Several Republican presidential candidates during Wednesday night’s GOP primary debate called for the deportation of foreign students who support Hamas in the wake of Israel’s war against the terrorist group when asked to weigh in on the rise of anti-Semitism on campuses. university students.
“What would you say to Jewish students on college campuses who feel unsafe in the face of the dramatic rise in anti-Semitism? And what do you say to university presidents and college presidents who have not found the moment of moral clarity to strongly condemn Hamas terrorism? Matthew Brooks, executive director of the Republican Jewish Coalition and the Jewish Policy Center, asked the five candidates on stage in Miami.
Florida Governor Ron DeSantis, the main electoral candidate who participated in the forum, noted that he was the first Republican candidate for the White House to call for the deportation of foreign students who sympathize with terrorism during the election campaign.
“If you are here on a student visa as a foreign citizen [and] You are making common cause with Hamas, I will cancel your visa and send you home. No questions will be asked,” the Florida governor promised.
DeSantis went on to suggest that President Biden “should have the Department of Justice on these college campuses” investigating possible civil rights violations occurring against Jewish students, and criticized the White House for announcing an initiative to combat Islamophobia amid harassment of Jewish students on college campuses across the country.
“I already performed in Florida,” DeSantis said. “We had a group – Students for Justice in Palestine – they said they were common cause with Hamas, they said not only are we in solidarity, this is who we are. We deactivate them, we are not going to use state tax money to finance jihad. No way.”
Republican presidential candidates during Wednesday night’s Republican primary debate called for the deportation of foreign students who support Hamas following Israel’s war against the terrorist group.
Senator Tim Scott (R-SC) also called for the deportation of students with visas who support Hamas, adding that he would strip colleges and universities of federal funding if they continue to allow anti-Semitic protests to occur.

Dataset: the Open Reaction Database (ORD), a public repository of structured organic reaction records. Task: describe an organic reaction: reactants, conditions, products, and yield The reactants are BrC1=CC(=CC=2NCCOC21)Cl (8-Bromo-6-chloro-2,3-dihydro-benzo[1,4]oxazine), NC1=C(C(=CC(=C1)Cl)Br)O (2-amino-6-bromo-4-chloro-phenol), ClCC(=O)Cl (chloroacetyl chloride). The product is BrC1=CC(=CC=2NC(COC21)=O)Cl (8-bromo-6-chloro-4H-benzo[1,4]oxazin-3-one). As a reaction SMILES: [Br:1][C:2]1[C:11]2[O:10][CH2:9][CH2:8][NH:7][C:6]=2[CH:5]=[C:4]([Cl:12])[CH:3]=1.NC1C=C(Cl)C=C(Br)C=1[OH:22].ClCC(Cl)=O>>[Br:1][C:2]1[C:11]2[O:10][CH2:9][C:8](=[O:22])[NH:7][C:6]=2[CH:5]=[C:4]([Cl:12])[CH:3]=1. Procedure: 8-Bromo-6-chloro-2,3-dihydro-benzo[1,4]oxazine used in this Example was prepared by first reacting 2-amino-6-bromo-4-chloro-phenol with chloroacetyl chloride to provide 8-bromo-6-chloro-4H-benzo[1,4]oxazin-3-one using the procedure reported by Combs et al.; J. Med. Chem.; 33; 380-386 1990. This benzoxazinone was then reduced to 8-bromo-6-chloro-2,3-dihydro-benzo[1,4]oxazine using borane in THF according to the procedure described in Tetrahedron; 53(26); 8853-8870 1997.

“Let me say to all of America’s university presidents that federal funding is a privilege, not a right,” Scott said.
“Any campus that allows anti-Semitism and hate, that allows students to foment terrorism, mass murder and genocide, should lose its federal funding today, period,” he added.
Scott also touted his efforts to combat anti-Semitism through several federal laws, which he has introduced since 2017.
“We must force people to leave those campuses and leave our country,” Scott said of students with visas who support Hamas.
Former UN ambassador Nikki Haley called for a national “soul search” to “remember who we are.”
“Let me remind you something: Hamas said ‘Death to Israel’ and ‘Death to America.’ They hate you and they would kill you too,” Haley said in a response directed at students who support Hamas.
“Those are not American values. That’s not us. We are better than that. We don’t need to celebrate terrorists. We don’t need to celebrate genocide. “We don’t need to celebrate violence towards anyone,” he added.
Businessman Vivek Ramaswamy distinguished himself from his rivals with his response, calling for “leadership, not censorship” for university students with anti-Semitic views, which he called a “scourge” and a sign of a “deeper cancer” in the country.
“Leadership means filling that void with purpose and meaning,” Ramaswamy argued. “Dilute this wokeness and anti-Semitism to irrelevance.”
“These kids have no idea what the hell they’re talking about,” he added. “When they side with Hamas over Israel, they are fools.”
Ramaswamy warned that “if we follow the lead of Ron DeSantis or Nikki Haley,” other types of opinions could also be censored on college campuses.
“Mark my words, they will soon say that if you question a vaccine and its side effects you are a bioterrorist. Soon they will say that if you show up to a school board meeting, you are a domestic terrorist. Soon, if they say that J6 prisoners should be released, you are an insurrectionary terrorist. So that’s where this road ends.”
“We don’t suppress this with censorship because that creates the worst vulnerability. “We stifle it through leadership by denouncing it,” he said, arguing that his position respects “our Constitution.”